The Rock Epic List

As a faded, out-of-touch 25-year-old music fan who still thinks any band under the genre “emo” reminds her of the Sesame Street character Elmo by association, I didn’t appreciate any of the lists in Spin’s “Ultimate List Issue,” so I decided to rebel and make my own list, The Best Rock Epics (that I’ve heard).

Perhaps before getting down to business, I should say a few words about the Rock Epic. Or perhaps, I should say a few words about what gives me the idea that I can formulate a list of the Best Rock Epics. Or perhaps, using “perhaps” for the third straight sentence, I should break with the hesitation already. Unlike my writing style or the Rock Epic itself, this list will not be long-winded.

Lists are short, to the point, and economical. Justifying items on lists is not necessary, so if anyone has the gall to ask you why a particular item is on your list, you can just say, “It’s a list. Just respect the list.” Simplicity. If you can’t do it, just fake it. That’s what works for me (actually, keep telling yourself that, Delia. Try as you might, you can’t just put songs on a list, naked, without explanation for being there. That would be like wallflowering your 6th grade dance when you know there was MC Hammer playing).

With that said, I’m going to try to be as simple as possible in my definition of a Rock Epic. It’s like the epic play, but it’s a rock song, not a play. But it feels more like a performance than a recording, not onstage, because the action happens in your ears. Rock Epics are not trying to entertain. They’re not trying to get you to dance. They’re trying to tell you something. And you may never know what that is. That’s why they’re proportionally epic. Because you know what? You have the rest of your life to figure it out. Before I write another sentence further oversimplifying things, some guidelines to becoming a Rock Epic:

1. Song lyrically explores concept nobody understands.
2. Song doesn’t want to end.
3. Song doesn’t want you to stop listening to it.
4. Song is larger than life.
5. Song contains at least one lyric that makes you ponder upon first listen.
6. Song contains at least one guitar solo, or at the very least, a place in the song where a guitar solo might work, but for one reason or another, the musicians decided that it didn’t serve the song.
7. Song exceeds 5 minutes in duration.
8. Song really goes for broke at the end.

Speaking of broke, you might be asking yourself what makes me, Delia True the reality TV transcriber, such a Rock Epic expert? Well, if I had a claim to fame, I would be a huge Rock Epic fan. But I have never seen such a list to commemorate the genre. It may be overblown, self-indulgent, and ambiguous, but I love the Rock Epic because it aspires to be more than just a song. It requires a more dedicated attention span. Nestled behind the showmanship of hit singles and the delicacy of acoustic ditties, Rock Epics tend to hang out inconspicuously towards the end of the album. Why? Well, I’ve always thought it was because most music fans aren’t sure what to make of the Rock Epic, but despite that, it’s out there. And you’ll notice that many of the songs listed here have received a lot of fanfare and folklore despite being overlong and unexpected.

I could do some hardcore rock journalist research as to why other music fans have embraced the Rock Epic, or I could just own up to the fact that I’m not a real rock journalist and probably never will be. Why don’t you ask the experts over at, and I’ll just sit here, pimp my list, and tell you that these songs all kick some serious Rock Epic ass? I thought it sounded like a good idea, but I can’t hear you. Oh, you’re listening to these songs on high volume, waking up your neighbors? Sweet! Glad to hear I’ve already been a good influence.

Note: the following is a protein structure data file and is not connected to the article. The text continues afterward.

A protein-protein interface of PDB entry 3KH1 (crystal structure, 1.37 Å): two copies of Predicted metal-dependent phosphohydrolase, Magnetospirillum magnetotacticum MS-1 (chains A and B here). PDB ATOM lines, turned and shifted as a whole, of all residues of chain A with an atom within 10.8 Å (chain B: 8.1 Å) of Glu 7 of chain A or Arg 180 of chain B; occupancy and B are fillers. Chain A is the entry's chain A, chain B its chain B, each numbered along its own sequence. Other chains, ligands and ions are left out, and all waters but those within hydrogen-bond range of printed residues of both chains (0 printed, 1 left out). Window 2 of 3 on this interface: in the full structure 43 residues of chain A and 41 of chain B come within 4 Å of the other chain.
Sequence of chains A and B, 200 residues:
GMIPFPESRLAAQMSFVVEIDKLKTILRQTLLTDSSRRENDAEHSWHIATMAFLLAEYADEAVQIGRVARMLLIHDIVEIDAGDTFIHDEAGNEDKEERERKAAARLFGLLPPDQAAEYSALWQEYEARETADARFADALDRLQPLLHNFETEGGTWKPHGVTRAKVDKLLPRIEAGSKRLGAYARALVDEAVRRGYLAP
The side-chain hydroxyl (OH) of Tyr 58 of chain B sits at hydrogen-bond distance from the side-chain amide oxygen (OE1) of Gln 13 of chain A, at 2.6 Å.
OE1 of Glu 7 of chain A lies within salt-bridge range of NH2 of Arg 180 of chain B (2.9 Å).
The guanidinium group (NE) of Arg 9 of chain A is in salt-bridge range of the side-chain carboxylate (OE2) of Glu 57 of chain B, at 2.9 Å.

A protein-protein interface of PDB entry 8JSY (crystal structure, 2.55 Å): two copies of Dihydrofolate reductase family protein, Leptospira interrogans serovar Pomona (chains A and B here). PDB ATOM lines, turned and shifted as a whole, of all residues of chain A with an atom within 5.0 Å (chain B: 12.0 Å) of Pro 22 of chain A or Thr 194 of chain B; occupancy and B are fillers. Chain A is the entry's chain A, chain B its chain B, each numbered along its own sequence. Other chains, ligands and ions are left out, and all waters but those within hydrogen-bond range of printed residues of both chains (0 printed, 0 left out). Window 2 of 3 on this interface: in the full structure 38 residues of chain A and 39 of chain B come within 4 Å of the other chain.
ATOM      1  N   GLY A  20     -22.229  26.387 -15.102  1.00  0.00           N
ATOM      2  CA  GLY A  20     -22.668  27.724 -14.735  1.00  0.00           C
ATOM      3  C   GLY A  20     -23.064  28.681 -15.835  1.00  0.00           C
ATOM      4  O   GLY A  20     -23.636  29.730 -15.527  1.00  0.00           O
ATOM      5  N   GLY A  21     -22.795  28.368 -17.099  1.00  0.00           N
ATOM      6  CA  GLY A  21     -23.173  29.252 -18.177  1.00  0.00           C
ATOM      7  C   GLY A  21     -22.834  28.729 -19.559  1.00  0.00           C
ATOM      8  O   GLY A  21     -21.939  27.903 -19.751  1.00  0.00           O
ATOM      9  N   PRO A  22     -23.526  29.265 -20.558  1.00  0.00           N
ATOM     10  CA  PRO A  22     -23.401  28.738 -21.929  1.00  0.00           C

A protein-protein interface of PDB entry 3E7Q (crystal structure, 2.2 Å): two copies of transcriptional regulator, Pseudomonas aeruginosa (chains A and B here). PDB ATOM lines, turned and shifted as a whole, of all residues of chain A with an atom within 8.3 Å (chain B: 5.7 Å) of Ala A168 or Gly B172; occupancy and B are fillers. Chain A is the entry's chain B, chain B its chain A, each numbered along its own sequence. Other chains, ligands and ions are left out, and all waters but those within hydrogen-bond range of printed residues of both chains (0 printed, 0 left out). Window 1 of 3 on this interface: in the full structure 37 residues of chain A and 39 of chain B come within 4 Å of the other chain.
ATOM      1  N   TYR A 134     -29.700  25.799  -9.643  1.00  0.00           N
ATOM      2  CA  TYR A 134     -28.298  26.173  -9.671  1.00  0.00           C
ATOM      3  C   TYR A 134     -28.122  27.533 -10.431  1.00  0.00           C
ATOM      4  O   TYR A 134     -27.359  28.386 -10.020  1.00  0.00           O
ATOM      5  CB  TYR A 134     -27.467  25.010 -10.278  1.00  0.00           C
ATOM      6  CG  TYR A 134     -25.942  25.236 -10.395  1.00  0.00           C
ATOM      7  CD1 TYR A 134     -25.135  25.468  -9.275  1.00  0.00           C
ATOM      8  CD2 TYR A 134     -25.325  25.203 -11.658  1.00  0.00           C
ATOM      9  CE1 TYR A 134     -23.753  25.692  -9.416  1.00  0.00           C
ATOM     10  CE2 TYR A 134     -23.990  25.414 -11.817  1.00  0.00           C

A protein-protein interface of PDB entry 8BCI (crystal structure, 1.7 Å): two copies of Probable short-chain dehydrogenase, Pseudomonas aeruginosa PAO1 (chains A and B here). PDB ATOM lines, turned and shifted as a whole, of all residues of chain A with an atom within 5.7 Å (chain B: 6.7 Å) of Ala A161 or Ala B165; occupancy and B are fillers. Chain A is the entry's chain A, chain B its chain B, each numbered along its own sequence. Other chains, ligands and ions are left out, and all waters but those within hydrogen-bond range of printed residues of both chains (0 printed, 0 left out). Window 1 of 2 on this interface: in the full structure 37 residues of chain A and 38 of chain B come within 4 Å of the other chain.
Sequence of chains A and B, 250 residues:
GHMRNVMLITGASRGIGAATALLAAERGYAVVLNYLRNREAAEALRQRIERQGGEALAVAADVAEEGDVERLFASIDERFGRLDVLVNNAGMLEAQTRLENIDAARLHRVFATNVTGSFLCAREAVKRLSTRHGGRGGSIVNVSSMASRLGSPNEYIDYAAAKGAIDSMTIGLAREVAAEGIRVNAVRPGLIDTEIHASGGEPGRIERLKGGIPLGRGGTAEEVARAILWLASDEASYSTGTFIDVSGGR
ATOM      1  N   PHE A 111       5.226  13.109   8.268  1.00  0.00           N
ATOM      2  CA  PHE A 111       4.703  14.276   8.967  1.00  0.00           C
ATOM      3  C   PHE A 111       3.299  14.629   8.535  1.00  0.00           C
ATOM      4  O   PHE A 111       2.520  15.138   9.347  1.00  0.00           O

And now, without further ado, The Best Rock Epics (that I’ve heard)

1. Band: Love / Song: “You Set the Scene” / Album: Forever Changes

This Rock Epic takes the cake, eats it, wonders how the cake was made, and makes grand allusions about the cake’s ultimate place in the universe. It’s a two-part existential monster that employs orchestral instruments, hard charging acoustic guitars, and some mad genius lyrics that make you rethink your path in life every time. It’s disturbing, confusing, and beautiful all at once, in my opinion, the best rock song to come out of the Summer of Love.

Key Lyric: "There’s a chicken in my nest and she won’t lay until I’ve given her my best. At her request she asks for nothing. You get nothing in return. If you want she’ll bring you water. If you don’t then you will burn."

Key Lyric Part II: "There are people wearing frowns who'll screw you up but they would rather screw you down."

2. Band: Radiohead / Song: “Paranoid Android” / Album: OK Computer

Most rock fans I know would nod enthusiastically in unison to this selection. However, “Paranoid Android” is the most controversial Rock Epic because it pretty much succeeds in mocking this whole list. One of my old college friends once likened the structure of “Paranoid Android” to the Beatles’ “Happiness is a Warm Gun.” I bought it at the time because I had probably just taken a bong hit, but now I’m not so sure because the lyrics don’t really jive. “When I hold you in my arms, and feel my finger on your trigger, I know that nobody can do me no harm” to “The panic, the vomit, God loves his children”? But my college friend (still high) claimed that the basic idea for pasting three songs together was inspired by “Happiness,” and that only freaks like me look too far into the lyrics. I love compliments.

Key Lyric: “Please could you stop the noise, I’m trying to get some rest. From all the unborn chicken voices inside my head.”

3. Band: Modest Mouse / Song: “The Stars Are Projectors” / Album: The Moon and Antarctica